By Mark Burkhalter –
LONDON – As I witnessed one of the biggest political upsets of the 21st Century unfold here in London last week, British citizens took the boldest step toward freedom and self-governance since the fall of the Berlin Wall by voting to Brexit.
With 52 percent voting to depart the failed experiment known as the European Union, the notion of a march toward globalization hit its own wall. Just as the late Prime Minister Margaret Thatcher predicted after the Maastricht Treaty which created this unholy union, the EU morphed into a big-government system of unelected bureaucrats.
These unelected rule makers and courts created new regulations the British didn’t want or overruled laws and policies enacted by Parliament and local councils. On Thursday, the people said they had enough.
Just as we have seen with American voters decrying out-of-touch mandates from Washington, the people of Devonshire, Yorkshire and Sussex resent rule by a faceless class in Brussels that don’t share their values.
Eventually all people recognize government closest to the people works best no matter what continent you call home.
But if you listen to the doomsayers and their co-conspirators in the media, a return to a pre-EU world will mean the sky is falling and economic collapse will ensue. Their denial of the will of the people is so great that some are seeking a second vote. But if we look at how Britain and the rest of Europe operated for centuries prior to the launch of the EU in 1993, there is no doubt the UK will be just fine.
The pound may be unstable in the coming months as markets adjust to change. But a weaker pound will also create new economic incentives.
Just hours after the vote, realtors in London and elsewhere throughout the country were fielding an amazing amount of interest in buyers seeking real estate in the United Kingdom. A flat in London suddenly becomes more affordable when British Sterling drops compared to the dollar. Commercial development will likely also spike beyond its already steady growth.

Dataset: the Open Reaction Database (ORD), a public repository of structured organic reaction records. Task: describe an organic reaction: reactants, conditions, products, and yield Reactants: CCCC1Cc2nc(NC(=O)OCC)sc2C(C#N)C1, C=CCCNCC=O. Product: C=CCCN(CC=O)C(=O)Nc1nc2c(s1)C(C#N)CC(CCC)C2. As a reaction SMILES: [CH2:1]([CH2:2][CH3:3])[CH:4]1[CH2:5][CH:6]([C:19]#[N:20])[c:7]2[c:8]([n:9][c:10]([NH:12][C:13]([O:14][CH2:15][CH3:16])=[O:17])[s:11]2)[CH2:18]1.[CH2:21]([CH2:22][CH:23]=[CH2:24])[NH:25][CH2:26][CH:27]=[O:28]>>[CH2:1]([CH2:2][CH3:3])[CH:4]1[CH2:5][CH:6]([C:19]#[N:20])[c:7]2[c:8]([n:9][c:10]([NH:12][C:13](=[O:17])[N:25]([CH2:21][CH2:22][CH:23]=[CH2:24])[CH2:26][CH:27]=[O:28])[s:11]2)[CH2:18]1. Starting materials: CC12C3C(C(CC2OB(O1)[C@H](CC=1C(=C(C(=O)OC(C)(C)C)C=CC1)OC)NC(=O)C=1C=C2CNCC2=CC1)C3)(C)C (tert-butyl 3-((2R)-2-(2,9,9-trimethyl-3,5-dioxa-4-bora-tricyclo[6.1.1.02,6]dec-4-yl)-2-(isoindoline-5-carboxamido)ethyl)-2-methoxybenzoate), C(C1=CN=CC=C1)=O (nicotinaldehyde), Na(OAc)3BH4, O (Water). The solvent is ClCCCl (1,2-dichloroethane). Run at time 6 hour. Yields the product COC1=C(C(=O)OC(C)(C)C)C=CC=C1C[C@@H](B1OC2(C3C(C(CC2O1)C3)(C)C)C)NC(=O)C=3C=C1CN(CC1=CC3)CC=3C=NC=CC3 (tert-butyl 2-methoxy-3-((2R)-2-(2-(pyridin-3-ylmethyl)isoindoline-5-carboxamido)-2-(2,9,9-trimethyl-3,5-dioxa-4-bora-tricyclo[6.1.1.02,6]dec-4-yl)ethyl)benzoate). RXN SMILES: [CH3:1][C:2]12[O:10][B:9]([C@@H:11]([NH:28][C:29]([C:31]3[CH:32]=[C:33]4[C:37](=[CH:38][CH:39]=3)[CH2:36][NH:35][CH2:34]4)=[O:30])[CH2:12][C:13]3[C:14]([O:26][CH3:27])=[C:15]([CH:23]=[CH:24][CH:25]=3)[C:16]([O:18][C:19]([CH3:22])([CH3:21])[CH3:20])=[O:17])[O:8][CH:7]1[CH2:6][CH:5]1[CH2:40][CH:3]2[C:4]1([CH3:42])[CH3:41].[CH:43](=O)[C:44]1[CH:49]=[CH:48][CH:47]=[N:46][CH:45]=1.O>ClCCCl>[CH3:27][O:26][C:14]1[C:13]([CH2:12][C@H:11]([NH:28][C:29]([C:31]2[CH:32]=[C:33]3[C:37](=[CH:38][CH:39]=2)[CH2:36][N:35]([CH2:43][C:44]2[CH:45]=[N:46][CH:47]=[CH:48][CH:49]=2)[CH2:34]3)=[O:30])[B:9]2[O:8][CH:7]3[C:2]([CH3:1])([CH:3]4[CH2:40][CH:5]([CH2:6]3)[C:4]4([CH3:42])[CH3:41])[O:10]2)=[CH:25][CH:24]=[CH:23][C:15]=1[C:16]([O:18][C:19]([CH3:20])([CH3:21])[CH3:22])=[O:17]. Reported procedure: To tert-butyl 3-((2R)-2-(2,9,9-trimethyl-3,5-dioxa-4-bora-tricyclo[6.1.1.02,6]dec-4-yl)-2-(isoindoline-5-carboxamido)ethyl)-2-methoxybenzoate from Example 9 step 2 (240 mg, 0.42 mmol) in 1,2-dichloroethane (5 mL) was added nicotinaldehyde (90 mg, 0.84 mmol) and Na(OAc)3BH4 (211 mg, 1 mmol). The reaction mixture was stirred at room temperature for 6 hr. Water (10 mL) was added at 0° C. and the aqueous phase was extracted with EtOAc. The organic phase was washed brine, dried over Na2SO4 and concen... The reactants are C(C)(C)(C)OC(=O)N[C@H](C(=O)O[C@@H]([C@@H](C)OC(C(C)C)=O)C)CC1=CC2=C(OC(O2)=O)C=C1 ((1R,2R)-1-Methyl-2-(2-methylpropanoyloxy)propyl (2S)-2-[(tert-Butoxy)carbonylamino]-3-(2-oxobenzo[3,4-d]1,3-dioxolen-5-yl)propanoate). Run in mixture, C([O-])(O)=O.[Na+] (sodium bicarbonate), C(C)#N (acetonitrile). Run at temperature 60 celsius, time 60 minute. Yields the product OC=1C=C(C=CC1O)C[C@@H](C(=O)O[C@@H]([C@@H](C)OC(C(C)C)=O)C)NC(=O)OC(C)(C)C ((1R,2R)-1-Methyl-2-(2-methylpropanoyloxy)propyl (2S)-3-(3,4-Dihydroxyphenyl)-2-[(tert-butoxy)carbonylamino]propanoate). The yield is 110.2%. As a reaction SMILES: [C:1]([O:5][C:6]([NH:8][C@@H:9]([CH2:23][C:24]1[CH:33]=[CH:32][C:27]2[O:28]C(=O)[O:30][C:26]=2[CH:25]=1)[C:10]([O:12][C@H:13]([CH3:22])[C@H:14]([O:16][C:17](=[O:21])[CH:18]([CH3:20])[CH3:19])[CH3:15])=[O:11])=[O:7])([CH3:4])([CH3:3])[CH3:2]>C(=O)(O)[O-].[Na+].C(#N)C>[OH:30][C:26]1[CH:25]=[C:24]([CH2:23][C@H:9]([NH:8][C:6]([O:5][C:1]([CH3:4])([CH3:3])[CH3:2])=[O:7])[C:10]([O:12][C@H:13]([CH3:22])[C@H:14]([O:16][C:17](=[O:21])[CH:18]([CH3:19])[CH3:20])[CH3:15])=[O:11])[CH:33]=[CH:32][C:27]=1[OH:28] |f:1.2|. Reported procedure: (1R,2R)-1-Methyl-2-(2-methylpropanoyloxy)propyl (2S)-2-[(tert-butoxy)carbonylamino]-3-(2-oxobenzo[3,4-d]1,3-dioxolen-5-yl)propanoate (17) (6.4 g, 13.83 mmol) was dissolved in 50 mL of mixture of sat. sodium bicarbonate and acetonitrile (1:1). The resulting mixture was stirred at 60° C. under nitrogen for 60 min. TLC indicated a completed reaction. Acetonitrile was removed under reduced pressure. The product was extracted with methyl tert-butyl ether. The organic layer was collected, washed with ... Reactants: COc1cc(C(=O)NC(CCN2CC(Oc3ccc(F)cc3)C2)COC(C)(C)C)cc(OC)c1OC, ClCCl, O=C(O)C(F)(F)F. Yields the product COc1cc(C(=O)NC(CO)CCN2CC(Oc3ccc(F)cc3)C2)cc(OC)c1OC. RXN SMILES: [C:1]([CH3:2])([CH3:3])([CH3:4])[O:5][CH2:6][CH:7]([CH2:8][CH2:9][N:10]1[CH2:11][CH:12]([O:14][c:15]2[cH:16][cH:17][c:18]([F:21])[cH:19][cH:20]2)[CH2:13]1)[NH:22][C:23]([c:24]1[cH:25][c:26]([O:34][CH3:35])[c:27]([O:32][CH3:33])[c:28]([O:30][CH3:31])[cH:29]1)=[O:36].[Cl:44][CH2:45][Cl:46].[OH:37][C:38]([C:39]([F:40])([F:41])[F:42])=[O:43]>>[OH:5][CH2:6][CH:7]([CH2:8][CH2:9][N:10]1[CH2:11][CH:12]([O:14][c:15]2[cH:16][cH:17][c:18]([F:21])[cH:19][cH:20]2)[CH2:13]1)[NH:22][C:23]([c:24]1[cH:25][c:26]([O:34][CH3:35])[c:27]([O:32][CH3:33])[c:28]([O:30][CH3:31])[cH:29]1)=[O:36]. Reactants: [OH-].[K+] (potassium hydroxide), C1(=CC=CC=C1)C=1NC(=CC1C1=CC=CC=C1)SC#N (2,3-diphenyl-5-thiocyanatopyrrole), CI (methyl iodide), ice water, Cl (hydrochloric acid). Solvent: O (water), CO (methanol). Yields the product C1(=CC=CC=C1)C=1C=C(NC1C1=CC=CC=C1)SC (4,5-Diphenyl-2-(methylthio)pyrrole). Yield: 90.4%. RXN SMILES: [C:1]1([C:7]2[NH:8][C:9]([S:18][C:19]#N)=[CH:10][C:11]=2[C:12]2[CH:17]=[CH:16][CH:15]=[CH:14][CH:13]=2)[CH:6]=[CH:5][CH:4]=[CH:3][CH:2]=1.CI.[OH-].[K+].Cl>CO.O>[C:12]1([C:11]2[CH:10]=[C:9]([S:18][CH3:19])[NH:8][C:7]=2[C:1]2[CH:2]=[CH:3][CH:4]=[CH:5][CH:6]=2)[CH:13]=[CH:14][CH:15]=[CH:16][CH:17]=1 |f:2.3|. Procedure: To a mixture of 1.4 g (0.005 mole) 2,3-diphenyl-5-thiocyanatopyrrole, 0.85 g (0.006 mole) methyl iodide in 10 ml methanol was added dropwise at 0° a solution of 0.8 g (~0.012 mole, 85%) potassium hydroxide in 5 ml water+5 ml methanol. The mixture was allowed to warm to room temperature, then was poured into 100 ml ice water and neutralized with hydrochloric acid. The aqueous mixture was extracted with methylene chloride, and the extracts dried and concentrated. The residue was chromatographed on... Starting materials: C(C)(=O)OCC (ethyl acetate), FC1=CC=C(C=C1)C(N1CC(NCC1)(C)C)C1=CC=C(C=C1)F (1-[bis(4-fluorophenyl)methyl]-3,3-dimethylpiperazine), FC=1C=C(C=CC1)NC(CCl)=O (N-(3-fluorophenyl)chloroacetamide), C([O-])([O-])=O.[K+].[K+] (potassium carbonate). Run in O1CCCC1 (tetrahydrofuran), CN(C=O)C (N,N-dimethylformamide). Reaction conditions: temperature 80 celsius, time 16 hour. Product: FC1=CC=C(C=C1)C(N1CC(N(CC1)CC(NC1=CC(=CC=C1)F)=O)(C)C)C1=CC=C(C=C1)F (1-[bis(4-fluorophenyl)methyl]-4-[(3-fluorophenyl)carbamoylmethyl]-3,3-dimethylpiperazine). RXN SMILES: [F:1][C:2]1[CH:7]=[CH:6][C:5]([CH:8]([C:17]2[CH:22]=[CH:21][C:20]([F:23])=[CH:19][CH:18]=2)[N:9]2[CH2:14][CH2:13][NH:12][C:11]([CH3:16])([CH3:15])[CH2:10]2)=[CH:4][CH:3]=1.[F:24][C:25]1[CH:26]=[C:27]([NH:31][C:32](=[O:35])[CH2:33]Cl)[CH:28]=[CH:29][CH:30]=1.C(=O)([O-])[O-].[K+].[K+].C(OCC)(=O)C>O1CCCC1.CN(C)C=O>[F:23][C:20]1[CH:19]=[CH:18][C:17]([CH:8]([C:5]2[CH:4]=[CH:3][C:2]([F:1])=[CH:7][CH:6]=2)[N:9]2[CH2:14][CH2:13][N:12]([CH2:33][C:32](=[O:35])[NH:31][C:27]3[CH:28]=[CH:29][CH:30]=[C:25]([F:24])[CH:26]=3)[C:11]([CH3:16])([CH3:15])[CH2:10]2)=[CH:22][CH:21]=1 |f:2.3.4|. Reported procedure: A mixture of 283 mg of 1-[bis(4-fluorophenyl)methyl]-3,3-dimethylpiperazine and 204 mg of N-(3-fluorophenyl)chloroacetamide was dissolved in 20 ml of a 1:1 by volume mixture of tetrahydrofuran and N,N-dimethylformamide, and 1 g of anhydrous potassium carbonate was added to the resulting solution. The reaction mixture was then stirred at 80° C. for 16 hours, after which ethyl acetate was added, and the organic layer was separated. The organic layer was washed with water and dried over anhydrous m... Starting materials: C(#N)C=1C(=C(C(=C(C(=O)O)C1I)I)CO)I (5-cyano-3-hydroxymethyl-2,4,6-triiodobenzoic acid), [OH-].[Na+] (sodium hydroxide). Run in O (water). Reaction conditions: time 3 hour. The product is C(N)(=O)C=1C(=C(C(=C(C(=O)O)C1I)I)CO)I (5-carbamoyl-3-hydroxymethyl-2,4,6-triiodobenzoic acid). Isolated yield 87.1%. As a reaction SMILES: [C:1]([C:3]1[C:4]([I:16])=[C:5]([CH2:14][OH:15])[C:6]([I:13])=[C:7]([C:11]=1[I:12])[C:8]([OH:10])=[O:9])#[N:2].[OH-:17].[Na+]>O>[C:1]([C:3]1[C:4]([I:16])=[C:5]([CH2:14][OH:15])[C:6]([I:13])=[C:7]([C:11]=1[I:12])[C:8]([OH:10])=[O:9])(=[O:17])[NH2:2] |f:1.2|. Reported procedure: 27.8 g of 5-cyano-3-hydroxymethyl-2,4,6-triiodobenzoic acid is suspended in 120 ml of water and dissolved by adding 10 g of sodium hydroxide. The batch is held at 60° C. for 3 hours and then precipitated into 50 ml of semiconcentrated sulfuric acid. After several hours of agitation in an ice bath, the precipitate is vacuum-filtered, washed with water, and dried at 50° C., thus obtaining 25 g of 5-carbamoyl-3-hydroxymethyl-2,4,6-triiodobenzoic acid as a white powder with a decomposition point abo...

Tourism in the UK will certainly see a boost as the pound drops in value. For Americans it may be much more affordable to visit London or take that vacation to Scotland. British imports will become more affordable.
As the Brexit evolves, Atlanta-based, multi-national corporations with offices in London such as Coca-Cola, UPS and Newell Rubbermaid will continue to trade goods and services just as they have prior to the creation of the EU. Actually, we could see an easing of regulations on companies as Brussels now has incentive to loosen its regulatory grip or risk exit votes by other nations.
As the details of the departure evolve in the coming weeks, some officials may try to drag their feet; others in the EU may try to expedite the process to punish the UK. But whatever the process, British voters are vastly ahead of the political class in recognizing what is best for their nation.
UK voters are tired of the elites who make ridiculous policies that inhibit the creation of jobs, that make it difficult to earn a decent wage, obtain health care, educate their children and most important of all – remain safe.
Severing ties with the EU also allows Britain, a responsible economic partner, to stop enabling the failures of member countries such as Greece, Spain and Portugal. They understand that responsible nations that pay their bills, and Britain and Germany shouldn’t have to bail out those that won’t enact get their fiscal house in order.
Twenty four years after the creation of the European experiment, we now may be witnessing the beginning of the end of the EU. Even when it launched, Britain knew deep down the EU couldn’t succeed as it never joined the common currency – the Euro. Britons have always stood for sovereignty in some form or another.
From here forward, the British people can celebrate June 23, 2016 as their Independence Day and a restoration of control.
Burkhalter, the former Speaker and Speaker Pro Tempore of the Georgia House of Representatives, is a Senior Advisor in Public Policy and Regulation for Dentons who shares his time between London and Atlanta.